And they’re like, yeah, you have a large cyst on your brain. We’re checking you into the neurology floor. Okay. So,
Lane Kennedy: okay. Let me, let me just get some clarification real quick. Are you married or single? I divorced at that time. Okay. Okay. It’s just so kids or no kids, no children. Okay. So you’re, you’re flying solo with this awakening and you’re only seven months over.
Is that we said seven. Yeah. Holy Jesus. Okay. Yeah.
Shanon Chaiken: So I’m in the hospital. They tell me this, my life flashes before my eyes and I think, well, I might as well start drinking and my ex. Slash I like to refer to him as my bottom comes in newly sober. And I was like, well, I was like, I might as well start drinking.
And he said, are you crazy? And I was like, you’re right. My sobriety got me through everything. Fast forward that recovery of, you know, the speech and the body movement and the seizures that I was happening. Oh, blah, blah, blah. Still have the brain cyst doing fine. My life is great. Lose my job, my career very dramatic, very traumatic.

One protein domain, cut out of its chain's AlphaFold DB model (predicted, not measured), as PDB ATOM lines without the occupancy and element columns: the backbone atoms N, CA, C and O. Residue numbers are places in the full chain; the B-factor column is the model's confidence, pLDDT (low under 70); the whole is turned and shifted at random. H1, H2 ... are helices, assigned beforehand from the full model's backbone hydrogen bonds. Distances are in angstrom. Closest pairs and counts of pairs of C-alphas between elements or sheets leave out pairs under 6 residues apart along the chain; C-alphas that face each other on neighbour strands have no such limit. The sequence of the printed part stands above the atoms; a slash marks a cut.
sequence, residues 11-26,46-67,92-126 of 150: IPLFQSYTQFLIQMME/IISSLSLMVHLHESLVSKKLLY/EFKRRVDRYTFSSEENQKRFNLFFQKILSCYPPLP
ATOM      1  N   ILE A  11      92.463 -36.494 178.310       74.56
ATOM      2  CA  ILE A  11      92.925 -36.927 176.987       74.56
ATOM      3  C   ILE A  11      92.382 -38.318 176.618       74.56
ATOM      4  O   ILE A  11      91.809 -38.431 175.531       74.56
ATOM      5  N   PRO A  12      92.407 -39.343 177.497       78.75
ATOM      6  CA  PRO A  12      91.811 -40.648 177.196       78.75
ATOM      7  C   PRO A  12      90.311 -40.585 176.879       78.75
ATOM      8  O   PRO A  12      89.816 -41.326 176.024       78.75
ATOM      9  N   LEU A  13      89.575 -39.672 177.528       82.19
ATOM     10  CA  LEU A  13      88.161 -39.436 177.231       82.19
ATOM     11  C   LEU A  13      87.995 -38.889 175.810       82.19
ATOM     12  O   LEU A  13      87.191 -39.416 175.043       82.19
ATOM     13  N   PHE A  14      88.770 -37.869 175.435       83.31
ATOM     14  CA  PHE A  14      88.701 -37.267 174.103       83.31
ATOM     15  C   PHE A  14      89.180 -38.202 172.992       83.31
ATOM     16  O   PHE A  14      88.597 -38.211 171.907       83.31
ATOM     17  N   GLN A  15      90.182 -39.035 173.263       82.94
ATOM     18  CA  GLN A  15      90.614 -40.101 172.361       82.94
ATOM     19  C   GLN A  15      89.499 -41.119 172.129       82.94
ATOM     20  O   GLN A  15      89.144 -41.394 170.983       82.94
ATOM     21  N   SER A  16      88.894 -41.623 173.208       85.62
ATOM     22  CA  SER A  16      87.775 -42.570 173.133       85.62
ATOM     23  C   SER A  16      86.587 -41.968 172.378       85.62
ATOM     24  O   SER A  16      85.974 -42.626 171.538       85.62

Never thought that that would happen. And all of a sudden I’m like, what am I doing with my life? My sober friend looks at me and says, well, congratulations. You are about to start the new journey. It’s like, I want to tell you to go fuck yourself, but, okay.
Lane Kennedy: Yeah.
Shanon Chaiken: But he was right too. And yeah, so I did, I have that story where like, you get sick and you lose stuff and you yeah. You know? Yeah. And
Lane Kennedy: this is an early recovery.
Shanon Chaiken: This is like, not even a year in, right? Oh my seven months. And then maybe like 10 months, 11 months in,
Lane Kennedy: this is what I love about recovery stories and recovery mothers is that we there’s a perseverance that happens in recovery.
I don’t know where it comes from. But women have this ability to just dig in like, yeah, it’s really incredible. So after that first year, Does your life start to get some momentum? Do you start seeking a spiritual solution? What, what happens? Uncover it?